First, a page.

Archive for May 27th, 2008
You might say this is yet another science-confirms-the-obvious, but to me, this is the most poetic piece of neuro-psychology I’ve seen in years.
This study demonstrates that turn-of-the century prose by Chekhov can make university undergraduates experience and report themselves as more different than those who read a documentary–style text with the same content, complexity and potential to garner reader interest. It shows that reading literary art can have an effect even on non-avid readers, and that you do not have to be a booklover for reading to transform you. We hypothesize that the effect involves a softening of what are usually the rather rigid boundaries of our self-schemas. By projecting ourselves into fictional stories and the minds of fictional characters, we open ourselves up to greater possibilities for who we may become. It is important for us to stress that participants did not show a collective change in the same direction: not all of them became more extraverted, or open, or conscientious, for example. In other words, they were not persuaded by a moral embedded in a story. Rather, each reader experienced a unique fluctuation in their entire personality profile. Reading Chekhov induced changes in their sense of self – perhaps temporary – such that they experienced themselves not as different in some way prescribed by the story, but as different in a direction toward discovering their own selves. Whether this effect can also be realized with other sorts of fiction has yet to be investigated.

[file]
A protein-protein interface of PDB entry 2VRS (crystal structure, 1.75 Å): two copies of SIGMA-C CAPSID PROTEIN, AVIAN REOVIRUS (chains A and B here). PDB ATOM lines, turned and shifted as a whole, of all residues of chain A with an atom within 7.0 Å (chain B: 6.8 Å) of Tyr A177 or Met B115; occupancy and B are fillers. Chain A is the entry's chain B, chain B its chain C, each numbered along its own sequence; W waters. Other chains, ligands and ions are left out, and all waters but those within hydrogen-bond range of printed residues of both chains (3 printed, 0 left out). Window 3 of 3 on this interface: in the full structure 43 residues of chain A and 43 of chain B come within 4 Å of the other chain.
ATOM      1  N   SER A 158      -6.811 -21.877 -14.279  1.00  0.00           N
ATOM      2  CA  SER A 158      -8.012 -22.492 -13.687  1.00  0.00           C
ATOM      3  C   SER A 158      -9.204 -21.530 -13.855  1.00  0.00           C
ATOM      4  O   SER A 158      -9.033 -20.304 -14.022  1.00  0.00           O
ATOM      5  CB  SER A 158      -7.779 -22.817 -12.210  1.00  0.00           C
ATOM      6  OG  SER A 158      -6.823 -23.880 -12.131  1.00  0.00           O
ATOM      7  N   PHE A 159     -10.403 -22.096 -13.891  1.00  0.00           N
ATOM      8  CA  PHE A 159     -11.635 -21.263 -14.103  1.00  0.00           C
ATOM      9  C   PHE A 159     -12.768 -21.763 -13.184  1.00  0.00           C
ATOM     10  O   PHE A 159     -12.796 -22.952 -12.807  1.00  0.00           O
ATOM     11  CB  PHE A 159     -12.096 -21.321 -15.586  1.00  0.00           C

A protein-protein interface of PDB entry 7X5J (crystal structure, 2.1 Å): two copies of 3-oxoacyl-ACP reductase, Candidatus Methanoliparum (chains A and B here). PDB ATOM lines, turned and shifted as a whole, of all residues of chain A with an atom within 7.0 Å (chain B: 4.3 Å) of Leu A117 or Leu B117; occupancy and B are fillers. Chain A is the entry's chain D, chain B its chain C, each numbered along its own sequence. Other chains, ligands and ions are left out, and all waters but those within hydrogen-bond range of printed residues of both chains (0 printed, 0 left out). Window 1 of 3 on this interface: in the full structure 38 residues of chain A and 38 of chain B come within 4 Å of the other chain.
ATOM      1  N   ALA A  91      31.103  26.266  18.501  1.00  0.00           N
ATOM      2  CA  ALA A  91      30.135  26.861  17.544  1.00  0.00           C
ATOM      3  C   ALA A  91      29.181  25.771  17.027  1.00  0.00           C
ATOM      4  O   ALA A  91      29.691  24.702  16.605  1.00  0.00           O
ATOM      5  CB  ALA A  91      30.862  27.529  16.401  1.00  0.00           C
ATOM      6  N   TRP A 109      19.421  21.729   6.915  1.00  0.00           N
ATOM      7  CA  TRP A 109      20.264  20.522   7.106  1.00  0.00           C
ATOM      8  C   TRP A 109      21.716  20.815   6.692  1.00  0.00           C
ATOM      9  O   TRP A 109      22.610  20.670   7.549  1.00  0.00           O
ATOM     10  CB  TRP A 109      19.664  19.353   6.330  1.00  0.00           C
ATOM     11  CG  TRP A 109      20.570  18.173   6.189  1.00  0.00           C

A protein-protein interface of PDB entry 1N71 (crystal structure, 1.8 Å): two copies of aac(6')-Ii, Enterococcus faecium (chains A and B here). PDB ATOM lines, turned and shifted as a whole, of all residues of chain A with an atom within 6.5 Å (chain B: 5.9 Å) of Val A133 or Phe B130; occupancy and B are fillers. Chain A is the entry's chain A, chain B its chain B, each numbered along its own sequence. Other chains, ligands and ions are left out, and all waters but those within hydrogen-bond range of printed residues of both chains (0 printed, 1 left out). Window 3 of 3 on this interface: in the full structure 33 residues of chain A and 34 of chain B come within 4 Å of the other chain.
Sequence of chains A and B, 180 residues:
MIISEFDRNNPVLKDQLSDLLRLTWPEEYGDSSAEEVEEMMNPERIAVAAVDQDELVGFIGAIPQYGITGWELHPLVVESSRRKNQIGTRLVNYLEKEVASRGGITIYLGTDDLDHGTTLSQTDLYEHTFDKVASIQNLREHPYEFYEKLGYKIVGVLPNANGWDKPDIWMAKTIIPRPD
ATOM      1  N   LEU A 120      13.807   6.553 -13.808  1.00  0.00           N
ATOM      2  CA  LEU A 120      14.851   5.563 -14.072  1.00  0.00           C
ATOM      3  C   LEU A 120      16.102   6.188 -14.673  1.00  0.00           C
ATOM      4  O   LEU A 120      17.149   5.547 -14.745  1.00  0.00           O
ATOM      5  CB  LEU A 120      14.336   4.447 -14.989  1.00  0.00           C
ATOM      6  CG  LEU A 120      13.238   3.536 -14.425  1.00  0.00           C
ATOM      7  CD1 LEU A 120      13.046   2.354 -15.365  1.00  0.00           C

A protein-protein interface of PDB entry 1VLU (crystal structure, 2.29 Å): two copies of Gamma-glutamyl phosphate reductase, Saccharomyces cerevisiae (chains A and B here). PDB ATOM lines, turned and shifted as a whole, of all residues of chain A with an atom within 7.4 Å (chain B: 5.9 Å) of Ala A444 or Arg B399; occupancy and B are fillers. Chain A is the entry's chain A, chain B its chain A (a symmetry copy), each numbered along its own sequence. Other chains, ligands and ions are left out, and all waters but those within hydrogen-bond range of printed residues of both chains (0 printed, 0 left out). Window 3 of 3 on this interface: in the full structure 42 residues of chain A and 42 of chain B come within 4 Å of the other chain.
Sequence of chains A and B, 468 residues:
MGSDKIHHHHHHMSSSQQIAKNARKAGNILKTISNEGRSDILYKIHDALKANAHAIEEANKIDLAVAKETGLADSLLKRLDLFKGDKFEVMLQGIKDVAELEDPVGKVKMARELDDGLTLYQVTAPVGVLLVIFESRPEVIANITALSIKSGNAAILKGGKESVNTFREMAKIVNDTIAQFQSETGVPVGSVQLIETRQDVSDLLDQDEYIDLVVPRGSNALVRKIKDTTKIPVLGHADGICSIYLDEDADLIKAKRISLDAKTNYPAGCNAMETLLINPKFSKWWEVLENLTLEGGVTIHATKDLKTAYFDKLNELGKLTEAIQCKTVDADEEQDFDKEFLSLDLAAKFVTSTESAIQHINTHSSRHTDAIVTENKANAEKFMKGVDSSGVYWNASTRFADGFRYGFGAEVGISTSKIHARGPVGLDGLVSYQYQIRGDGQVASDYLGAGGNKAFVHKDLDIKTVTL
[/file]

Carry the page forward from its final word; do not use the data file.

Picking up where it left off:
Is it possible that, over months and years of reading, we could sum and consolidate such small, and perhaps temporary, changes of the kind we have found here to create movements in the development of selfhood? Our finding with Chekhov’s story prompts us toward believing the claims by avid readers that their favorite literary works have transformed their lives and changed their personalities. We might even start to think of literature in particular, and art in general, as functionally related to human personality development. Might we perhaps take this functionality as a clue to the longevity and persistence of art across millennia of human civilization?
I wonder, would you get similar results for video games, e.g. – let people play WoW or Mario and then ask them to describe themselves.
Mar, R. A., Oatley, K., & Djikic, M. (in press). Effects of reading on knowledge, social abilities, and selfhood: Theory and empirical studies. In S. Zyngier, M. Bortolussi, A. Chesnokova, & J. Auracher (Eds.). Directions in Empirical Literary Studies: In honor of Willie van Peer